Sliding the right hand down the right front leg as you slightly curve the body and reach down.
This stretch will be only slight as the spine does not have a tremendous amount of space to laterally bend. Do not bring the opposite shoulder forward, try to stay on the same lateral plane as if you had your buttocks, shoulder blades and head on the wall with contact during the movement.
Take it slow with the breath and slide down as you exhale then inhale on return to neutral.
Feel the QL’s stretch.
Do both sides.

Physical Benefits:
Allowing the spine to move in one of it’s natural movements, a lateral bend.
Stretch both sides of the vertebrae including the important muscles of the back/torso.

Adaptations/Variations:
Standing with your back on the wall, feet a few inches away.
Contact with buttocks, shoulder blades and head.
Left foot anchored to the floor, being mindful not to lean, this is a lateral stretch.
Palms facing inward and pinkies touching the wall.
Exhale and slide down the right side of your torso, keeping contact with the wall.
Reverse foot pressure and do the other side.
This is a guide for how it should feel when doing this sitting in a chair.

Name: Savasana with Diaphragmatic Breathing
Description:
This time you may sit all the way back in your chair with support, still upright with head over axis.
If the feet do not comfortably touch the floor you can bring the big toes together and roll the tops of the feet outward bringing the toes towards each other, the heels do not have to touch the floor. The knees should be wide on the chair and the legs completely relaxed. If you can touch the floor with your heels you may prefer this leg positioning as it is far more relaxing, let the weight of the knees draw the legs outward.
At first place the hand on the rib cage, as if you were grabbing a handful of ribs, fingers pointing towards mid-line with the heel of the hands in the vicinity of the side seam of your shirt.
Breathing into the hands with an expansion of the rib cage, this takes practice to learn as it was natural when we were babies but has been replaced with chest heaving over the years.
Be aware that the movement of the shoulders is minimal although you will notice movement in the breast.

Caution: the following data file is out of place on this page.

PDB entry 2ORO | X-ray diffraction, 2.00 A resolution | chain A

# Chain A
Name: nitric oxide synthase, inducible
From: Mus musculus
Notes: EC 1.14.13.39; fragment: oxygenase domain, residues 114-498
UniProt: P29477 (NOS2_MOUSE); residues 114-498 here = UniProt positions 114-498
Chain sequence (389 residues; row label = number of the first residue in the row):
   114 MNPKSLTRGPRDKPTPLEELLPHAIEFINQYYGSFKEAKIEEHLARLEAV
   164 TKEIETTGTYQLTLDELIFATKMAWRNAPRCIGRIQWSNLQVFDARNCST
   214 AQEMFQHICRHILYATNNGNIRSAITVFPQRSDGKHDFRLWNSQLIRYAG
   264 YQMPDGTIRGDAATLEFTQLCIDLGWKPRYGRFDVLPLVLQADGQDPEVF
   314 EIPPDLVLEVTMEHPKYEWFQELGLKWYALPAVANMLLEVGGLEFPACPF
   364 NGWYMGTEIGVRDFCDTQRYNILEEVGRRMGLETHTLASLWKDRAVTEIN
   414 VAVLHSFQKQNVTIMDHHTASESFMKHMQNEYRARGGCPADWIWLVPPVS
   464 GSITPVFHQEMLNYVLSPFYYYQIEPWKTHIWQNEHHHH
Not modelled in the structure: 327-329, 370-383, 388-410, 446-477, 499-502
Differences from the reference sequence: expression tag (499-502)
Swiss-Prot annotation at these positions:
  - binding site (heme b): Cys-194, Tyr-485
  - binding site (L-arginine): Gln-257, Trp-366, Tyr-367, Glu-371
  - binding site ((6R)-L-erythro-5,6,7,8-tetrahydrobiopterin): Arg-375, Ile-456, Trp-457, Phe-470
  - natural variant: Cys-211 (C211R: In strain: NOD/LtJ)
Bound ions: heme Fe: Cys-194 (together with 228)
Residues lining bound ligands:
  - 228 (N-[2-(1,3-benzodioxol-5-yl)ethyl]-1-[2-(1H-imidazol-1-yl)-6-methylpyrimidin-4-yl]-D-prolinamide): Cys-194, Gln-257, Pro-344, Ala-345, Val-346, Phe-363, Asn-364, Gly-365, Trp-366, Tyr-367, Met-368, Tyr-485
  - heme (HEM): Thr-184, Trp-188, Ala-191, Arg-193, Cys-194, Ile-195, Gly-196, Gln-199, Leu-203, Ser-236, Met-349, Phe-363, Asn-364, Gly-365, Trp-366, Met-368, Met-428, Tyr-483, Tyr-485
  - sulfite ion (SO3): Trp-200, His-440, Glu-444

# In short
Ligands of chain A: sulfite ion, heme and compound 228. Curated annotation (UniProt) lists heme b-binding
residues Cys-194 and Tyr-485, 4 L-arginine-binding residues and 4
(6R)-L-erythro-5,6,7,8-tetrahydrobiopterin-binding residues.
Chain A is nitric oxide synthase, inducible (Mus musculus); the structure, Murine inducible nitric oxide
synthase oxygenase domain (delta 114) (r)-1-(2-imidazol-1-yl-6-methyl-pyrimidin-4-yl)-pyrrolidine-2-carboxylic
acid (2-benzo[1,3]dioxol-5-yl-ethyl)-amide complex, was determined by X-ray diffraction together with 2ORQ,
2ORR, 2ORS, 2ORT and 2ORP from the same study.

After approximately 6+ of this exercise take the hands to the lap, both open and laying on top of each other with the palms facing upward.
The head should remain over the shoulders but the chin slightly relaxed, eyes closed.
Remain here and continue your Diaphragmatic Breathing.

Physical Benefits and Helpers:
Learning again how to breath Diaphragmatically will increase the oxygen in your blood bringing numerous benefits to the body.
Our ribs are lined with muscles which will help us in reestablishing this most healthy and what once was normal breathing pattern.
The hardest obstacle for many is not letting the shoulders heave upward with the belly coming in on the inhale (the opposite of what you want), this is often a reverse breathing which can be changed with practice.
Taking a Theraband around the back of the body, crossing in over in front and holding on to it with both hands, rather tightly and then trying to expand it will help in developing this technique and these muscles.
Practice, and more practice……
Natural breathing: Inhale belly slightly goes out as diaphragm descends/chest expands.
Exhale: belly comes inward towards the spine as the diaphragms returns.

General Class:

For Morning Wake-Up Stretch I have added this session and I know it has confused many but we will continue with this new movement.
A 6x cross over roll to the R, with the L leg after the 6x Apanasana/Wind Expeller.
Continuing then with the cross over/twist to the R, being static and still for three breaths
Then the opening with hand to the ankle for three breaths.
Then continue from the beginning on the other side.

Besides the work in the chair we continued with our 5 Tibetans.
Keeping #1 which is turning to the right out of the same number limit. Let yourself do this one daily and see the benefit for your balance working up to 21 to the right.
The other four Tibetans should be the same number and increase according to your ability.
If you are stuck on one I did show some more alternatives which we will continue working on.
There are also alternatives in the chair for both #4- Picnic Table and #5-Updog/Downdog,

Pranayama:
Diaphragmatic Breathing: #6 in Chair see listing.

Essential Oil:
Elevation (same as last week and still powerful)

Music:
Various

Quote:
Removing the Armor by Max Strom -a page from his book “A Life Worth Breathing”